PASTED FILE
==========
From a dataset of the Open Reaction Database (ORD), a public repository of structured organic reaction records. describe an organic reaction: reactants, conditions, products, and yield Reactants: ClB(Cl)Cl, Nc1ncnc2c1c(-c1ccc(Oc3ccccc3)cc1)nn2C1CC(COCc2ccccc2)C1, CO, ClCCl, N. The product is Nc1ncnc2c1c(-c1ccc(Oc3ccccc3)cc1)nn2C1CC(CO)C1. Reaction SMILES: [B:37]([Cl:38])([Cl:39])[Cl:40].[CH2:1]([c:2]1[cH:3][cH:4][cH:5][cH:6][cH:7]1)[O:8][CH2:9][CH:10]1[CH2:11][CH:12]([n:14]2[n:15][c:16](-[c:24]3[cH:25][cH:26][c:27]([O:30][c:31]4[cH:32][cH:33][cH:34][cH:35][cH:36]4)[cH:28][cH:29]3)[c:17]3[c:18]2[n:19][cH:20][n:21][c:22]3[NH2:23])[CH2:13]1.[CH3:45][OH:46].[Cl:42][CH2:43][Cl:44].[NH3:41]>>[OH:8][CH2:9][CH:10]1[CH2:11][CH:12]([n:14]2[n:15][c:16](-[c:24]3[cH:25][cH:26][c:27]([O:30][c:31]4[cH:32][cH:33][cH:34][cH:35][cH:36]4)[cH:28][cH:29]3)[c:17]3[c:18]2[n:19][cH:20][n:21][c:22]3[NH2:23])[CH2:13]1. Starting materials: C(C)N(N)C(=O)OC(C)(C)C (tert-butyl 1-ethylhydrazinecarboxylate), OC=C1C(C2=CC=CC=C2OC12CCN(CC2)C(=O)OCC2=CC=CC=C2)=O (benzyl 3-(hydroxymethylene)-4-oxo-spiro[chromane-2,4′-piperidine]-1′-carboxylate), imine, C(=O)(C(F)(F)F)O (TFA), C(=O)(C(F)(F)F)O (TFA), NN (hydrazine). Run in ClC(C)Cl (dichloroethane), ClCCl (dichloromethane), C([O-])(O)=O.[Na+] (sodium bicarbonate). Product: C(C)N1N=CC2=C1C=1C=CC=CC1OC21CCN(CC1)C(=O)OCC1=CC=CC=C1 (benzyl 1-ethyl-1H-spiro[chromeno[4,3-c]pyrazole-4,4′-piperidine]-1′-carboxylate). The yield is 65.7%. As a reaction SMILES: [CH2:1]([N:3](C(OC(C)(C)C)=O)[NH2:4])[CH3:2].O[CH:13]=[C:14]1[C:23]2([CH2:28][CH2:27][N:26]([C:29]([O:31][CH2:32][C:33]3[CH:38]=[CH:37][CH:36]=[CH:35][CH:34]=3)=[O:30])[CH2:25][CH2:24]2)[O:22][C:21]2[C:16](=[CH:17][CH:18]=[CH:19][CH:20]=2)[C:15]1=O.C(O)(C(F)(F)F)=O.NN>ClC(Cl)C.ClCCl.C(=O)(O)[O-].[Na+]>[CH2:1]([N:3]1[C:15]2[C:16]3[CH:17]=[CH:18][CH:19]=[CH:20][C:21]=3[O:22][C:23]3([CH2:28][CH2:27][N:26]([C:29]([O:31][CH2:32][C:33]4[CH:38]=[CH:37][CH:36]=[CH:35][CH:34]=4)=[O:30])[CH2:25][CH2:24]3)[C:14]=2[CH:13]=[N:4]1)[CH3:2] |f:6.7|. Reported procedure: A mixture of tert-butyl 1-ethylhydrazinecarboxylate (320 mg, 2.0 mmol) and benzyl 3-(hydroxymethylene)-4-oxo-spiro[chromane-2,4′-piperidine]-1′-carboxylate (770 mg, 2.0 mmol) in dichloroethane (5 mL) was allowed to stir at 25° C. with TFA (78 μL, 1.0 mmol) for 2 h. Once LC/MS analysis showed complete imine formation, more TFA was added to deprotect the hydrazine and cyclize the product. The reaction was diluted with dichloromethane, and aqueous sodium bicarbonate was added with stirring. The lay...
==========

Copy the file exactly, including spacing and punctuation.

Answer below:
From a dataset of the Open Reaction Database (ORD), a public repository of structured organic reaction records. describe an organic reaction: reactants, conditions, products, and yield Reactants: ClB(Cl)Cl, Nc1ncnc2c1c(-c1ccc(Oc3ccccc3)cc1)nn2C1CC(COCc2ccccc2)C1, CO, ClCCl, N. The product is Nc1ncnc2c1c(-c1ccc(Oc3ccccc3)cc1)nn2C1CC(CO)C1. Reaction SMILES: [B:37]([Cl:38])([Cl:39])[Cl:40].[CH2:1]([c:2]1[cH:3][cH:4][cH:5][cH:6][cH:7]1)[O:8][CH2:9][CH:10]1[CH2:11][CH:12]([n:14]2[n:15][c:16](-[c:24]3[cH:25][cH:26][c:27]([O:30][c:31]4[cH:32][cH:33][cH:34][cH:35][cH:36]4)[cH:28][cH:29]3)[c:17]3[c:18]2[n:19][cH:20][n:21][c:22]3[NH2:23])[CH2:13]1.[CH3:45][OH:46].[Cl:42][CH2:43][Cl:44].[NH3:41]>>[OH:8][CH2:9][CH:10]1[CH2:11][CH:12]([n:14]2[n:15][c:16](-[c:24]3[cH:25][cH:26][c:27]([O:30][c:31]4[cH:32][cH:33][cH:34][cH:35][cH:36]4)[cH:28][cH:29]3)[c:17]3[c:18]2[n:19][cH:20][n:21][c:22]3[NH2:23])[CH2:13]1. Starting materials: C(C)N(N)C(=O)OC(C)(C)C (tert-butyl 1-ethylhydrazinecarboxylate), OC=C1C(C2=CC=CC=C2OC12CCN(CC2)C(=O)OCC2=CC=CC=C2)=O (benzyl 3-(hydroxymethylene)-4-oxo-spiro[chromane-2,4′-piperidine]-1′-carboxylate), imine, C(=O)(C(F)(F)F)O (TFA), C(=O)(C(F)(F)F)O (TFA), NN (hydrazine). Run in ClC(C)Cl (dichloroethane), ClCCl (dichloromethane), C([O-])(O)=O.[Na+] (sodium bicarbonate). Product: C(C)N1N=CC2=C1C=1C=CC=CC1OC21CCN(CC1)C(=O)OCC1=CC=CC=C1 (benzyl 1-ethyl-1H-spiro[chromeno[4,3-c]pyrazole-4,4′-piperidine]-1′-carboxylate). The yield is 65.7%. As a reaction SMILES: [CH2:1]([N:3](C(OC(C)(C)C)=O)[NH2:4])[CH3:2].O[CH:13]=[C:14]1[C:23]2([CH2:28][CH2:27][N:26]([C:29]([O:31][CH2:32][C:33]3[CH:38]=[CH:37][CH:36]=[CH:35][CH:34]=3)=[O:30])[CH2:25][CH2:24]2)[O:22][C:21]2[C:16](=[CH:17][CH:18]=[CH:19][CH:20]=2)[C:15]1=O.C(O)(C(F)(F)F)=O.NN>ClC(Cl)C.ClCCl.C(=O)(O)[O-].[Na+]>[CH2:1]([N:3]1[C:15]2[C:16]3[CH:17]=[CH:18][CH:19]=[CH:20][C:21]=3[O:22][C:23]3([CH2:28][CH2:27][N:26]([C:29]([O:31][CH2:32][C:33]4[CH:38]=[CH:37][CH:36]=[CH:35][CH:34]=4)=[O:30])[CH2:25][CH2:24]3)[C:14]=2[CH:13]=[N:4]1)[CH3:2] |f:6.7|. Reported procedure: A mixture of tert-butyl 1-ethylhydrazinecarboxylate (320 mg, 2.0 mmol) and benzyl 3-(hydroxymethylene)-4-oxo-spiro[chromane-2,4′-piperidine]-1′-carboxylate (770 mg, 2.0 mmol) in dichloroethane (5 mL) was allowed to stir at 25° C. with TFA (78 μL, 1.0 mmol) for 2 h. Once LC/MS analysis showed complete imine formation, more TFA was added to deprotect the hydrazine and cyclize the product. The reaction was diluted with dichloromethane, and aqueous sodium bicarbonate was added with stirring. The lay...